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Katrina Holcomb

student of biology, University of Oregon

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Will the Belo Monte Dam project on the Amazon River cause more harm to the environment or will it be a good source of energy for Brazil?

The Amazon rainforest is an internationally recognized epicenter of biodiversity. Countless campaigns to stop the cutting and burning these rainforests have fallen on deaf ears. Now the Brazilian government plans to build what would be the world's 3rd largest dam [1] on the beautiful and ancient Amazon River. The Belo Monte project would span the Xingu River with 3 different dams: 233MW Pimental, 233MW Bela Vista, and 11,000MW Belo Monte. In addition, two artificial canals must be built to divert the river, which together will span more area than the Panama Canal.

These dams will have a myriad of negative impacts on the local environment. Construction of the dam will cause about 400-640 sq km land upstream to become flooded for a reservoir - an area equal to the size of Chicago. The town of Altamira will be flooded as well as countless acres that house the region's tribal populations. The impact on biodiversity includes 6-8 species of fish endemic to the Amazon River that will likely go extinct as well as a 2% decrease in the total forested area of the Amazon rainforest.

Organisms endangered by the construction of Belo Monte cannot verbalize their traumatic destruction of their ecosystem, but the indigenous people of the Amazon can; they are currently protesting the construction of the Belo Monte project through an "occupy" movement.

Belo Monte project is the first of many dam projects planned for the Brazilian portion of the Amazon River. Do these indigenous people have a right to decide what happens to their ancestral homeland? Or is the Brazilian government in the right by providing power for the majority of their country? Will the Belo Monte become the Belo "Muerte" dam (aka dam of death)?

Here's a 10 minute video that covers the impact the Belo Monte dam on the Amazon:
http://www.youtube.com/watch?v=K-seAAIsJLQ [1]

Related articles:
http://www.guardian.co.uk/environment/2013/apr/03/brazil-dam-activists-war-military [2]


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    May 15 2013: The indigenous people definitely have the right to decide what happens to their ancestral homeland. The Brazilian government has no right to destroy homes, lives and biodiversity by creating the Belo Monte. As good as it sounds, the Belo Monte will increase renewable energy but is it worth the loss of biodiversity and the people of Brazil's lives? There must be another way to utilize the dam's water source to create renewable energy. These indigenous people will be left with no source of water, transport and food. How can the government be ok with this devastating consequences? Just as the video says, "The river is the life and blood of these people".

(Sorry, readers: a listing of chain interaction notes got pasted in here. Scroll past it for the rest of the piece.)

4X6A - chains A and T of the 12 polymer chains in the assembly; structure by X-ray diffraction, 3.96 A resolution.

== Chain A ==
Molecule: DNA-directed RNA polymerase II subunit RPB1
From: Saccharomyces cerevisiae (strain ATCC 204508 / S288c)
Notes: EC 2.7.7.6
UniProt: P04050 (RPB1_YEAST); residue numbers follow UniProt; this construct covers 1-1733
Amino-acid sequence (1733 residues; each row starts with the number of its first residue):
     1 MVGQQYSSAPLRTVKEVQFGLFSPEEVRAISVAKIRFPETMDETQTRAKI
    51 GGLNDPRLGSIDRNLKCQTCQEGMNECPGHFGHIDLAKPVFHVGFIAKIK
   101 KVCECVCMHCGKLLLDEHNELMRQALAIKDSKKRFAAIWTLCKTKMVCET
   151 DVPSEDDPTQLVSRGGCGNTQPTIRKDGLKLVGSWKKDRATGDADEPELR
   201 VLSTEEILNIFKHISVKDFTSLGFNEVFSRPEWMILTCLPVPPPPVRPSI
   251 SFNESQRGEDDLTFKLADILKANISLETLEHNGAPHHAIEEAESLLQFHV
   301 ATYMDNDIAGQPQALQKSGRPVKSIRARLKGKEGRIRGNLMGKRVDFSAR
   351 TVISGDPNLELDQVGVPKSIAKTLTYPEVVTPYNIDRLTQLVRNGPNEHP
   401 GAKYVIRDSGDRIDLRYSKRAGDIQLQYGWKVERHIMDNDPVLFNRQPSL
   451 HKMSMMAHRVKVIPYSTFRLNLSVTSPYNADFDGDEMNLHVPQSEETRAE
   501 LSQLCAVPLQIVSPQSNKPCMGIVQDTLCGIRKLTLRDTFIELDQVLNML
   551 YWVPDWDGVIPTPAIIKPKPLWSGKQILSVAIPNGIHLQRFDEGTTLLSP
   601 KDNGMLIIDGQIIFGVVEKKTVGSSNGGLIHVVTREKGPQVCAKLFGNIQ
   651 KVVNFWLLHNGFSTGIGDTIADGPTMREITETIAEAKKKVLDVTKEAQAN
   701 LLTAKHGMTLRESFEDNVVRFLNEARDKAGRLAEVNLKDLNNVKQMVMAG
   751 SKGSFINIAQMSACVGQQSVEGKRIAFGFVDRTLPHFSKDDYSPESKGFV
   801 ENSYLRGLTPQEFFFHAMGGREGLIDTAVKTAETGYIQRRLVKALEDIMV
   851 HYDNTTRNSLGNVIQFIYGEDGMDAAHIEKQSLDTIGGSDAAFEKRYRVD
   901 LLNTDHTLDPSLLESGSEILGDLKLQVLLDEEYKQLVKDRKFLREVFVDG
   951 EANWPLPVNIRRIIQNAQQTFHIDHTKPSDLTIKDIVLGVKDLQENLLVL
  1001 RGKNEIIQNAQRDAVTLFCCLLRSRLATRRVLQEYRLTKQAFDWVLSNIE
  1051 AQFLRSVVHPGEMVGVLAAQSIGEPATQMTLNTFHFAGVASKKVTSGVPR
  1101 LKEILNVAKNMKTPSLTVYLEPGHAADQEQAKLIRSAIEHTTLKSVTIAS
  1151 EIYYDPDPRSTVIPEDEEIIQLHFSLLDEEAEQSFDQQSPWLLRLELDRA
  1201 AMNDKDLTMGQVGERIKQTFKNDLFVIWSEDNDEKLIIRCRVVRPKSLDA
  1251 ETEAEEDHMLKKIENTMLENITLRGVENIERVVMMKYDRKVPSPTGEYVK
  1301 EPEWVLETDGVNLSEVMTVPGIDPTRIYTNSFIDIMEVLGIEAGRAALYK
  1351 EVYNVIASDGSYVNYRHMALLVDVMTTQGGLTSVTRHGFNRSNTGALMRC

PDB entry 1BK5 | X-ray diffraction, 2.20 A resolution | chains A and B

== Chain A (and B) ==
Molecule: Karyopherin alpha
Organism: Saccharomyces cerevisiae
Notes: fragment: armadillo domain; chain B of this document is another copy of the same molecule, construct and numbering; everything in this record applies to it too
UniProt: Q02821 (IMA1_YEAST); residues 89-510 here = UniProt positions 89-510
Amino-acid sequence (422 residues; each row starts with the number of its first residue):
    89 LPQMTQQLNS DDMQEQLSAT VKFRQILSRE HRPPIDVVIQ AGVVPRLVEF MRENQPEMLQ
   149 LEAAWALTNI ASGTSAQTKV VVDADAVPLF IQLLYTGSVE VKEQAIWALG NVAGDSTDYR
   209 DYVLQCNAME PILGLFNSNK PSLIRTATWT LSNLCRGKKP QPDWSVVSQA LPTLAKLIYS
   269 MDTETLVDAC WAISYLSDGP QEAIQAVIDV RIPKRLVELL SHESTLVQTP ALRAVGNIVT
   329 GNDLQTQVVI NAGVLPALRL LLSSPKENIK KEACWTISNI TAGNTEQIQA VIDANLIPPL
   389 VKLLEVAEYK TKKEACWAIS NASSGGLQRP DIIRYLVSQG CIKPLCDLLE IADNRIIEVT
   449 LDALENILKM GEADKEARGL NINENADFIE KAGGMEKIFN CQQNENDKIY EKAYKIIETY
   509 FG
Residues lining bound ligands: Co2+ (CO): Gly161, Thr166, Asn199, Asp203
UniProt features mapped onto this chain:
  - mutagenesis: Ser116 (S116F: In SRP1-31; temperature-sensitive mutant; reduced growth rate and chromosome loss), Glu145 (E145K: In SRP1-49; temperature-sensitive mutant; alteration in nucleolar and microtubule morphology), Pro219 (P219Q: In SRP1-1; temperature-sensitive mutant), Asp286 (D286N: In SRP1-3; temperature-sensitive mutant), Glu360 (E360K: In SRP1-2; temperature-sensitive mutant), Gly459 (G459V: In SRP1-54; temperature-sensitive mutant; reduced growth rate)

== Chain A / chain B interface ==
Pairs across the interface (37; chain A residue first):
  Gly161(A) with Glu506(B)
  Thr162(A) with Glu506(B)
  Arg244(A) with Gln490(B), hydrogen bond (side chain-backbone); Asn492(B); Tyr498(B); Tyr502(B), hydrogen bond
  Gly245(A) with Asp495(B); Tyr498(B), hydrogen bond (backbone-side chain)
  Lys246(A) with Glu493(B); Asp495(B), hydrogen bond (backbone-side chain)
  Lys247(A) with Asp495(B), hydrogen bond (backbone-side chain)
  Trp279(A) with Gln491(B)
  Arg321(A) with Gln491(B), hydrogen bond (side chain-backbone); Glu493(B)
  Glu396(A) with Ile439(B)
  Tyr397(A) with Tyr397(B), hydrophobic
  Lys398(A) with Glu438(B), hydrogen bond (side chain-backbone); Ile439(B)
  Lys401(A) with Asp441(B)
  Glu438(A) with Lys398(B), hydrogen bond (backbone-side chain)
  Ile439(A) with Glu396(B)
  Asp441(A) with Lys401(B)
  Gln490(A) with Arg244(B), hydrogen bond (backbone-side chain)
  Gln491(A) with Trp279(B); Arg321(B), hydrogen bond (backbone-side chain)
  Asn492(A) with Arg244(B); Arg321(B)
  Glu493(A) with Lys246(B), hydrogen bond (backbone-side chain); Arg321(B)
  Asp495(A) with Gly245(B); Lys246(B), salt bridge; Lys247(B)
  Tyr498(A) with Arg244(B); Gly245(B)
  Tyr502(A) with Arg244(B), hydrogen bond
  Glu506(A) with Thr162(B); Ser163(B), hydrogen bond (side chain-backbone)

What further consequences will the creation of this Belo Monte dam have on the environment? Pollution?
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      May 15 2013: At this point it seems like an inevitability for the dam to be made. I wanna know more about what they are actually doing for these people. They obviously are going to need a lot of help to move and get reacquainted in their new environment. I know this isnt the first time something like this has happened to indigenous people and I wanna know how they deal with this problem. What kind of reparations are in order?
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      May 15 2013: I, along with most people commenting would agree that the indigenous people should have a say in this massive dam project which would significantly change their homeland. While the dam would produce much needed renewable energy, as the video explained, reducing the current energy consumption by using more efficient lights would free up more than enough energy for the mines, which unfortunately could be a whole other topic on pollution and land destruction from mining. It would be great if funds could be raised to supply the area with energy efficient lights and educate people on other forms of renewable energy which would be less devastating to the natural ecosystems. If they continue building damns to support land destroying and polluting mines without say from indigenous people, much of the natural ecosystem will be forever changed.
      • May 15 2013: Ryan, where I 100% agree with you, and most people commenting on this post, that the Belo Monte damn is a bad idea I do not feel as if the videos idea of the simple fix being "efficiency with their energy". I feel as if that task is more complicated than it seems, first of all it did not specify what measures should be taken, nor did it mention how the country could pull off the switch. Over all I don't agree with the damn but I don't see the alternatives clearly enough...

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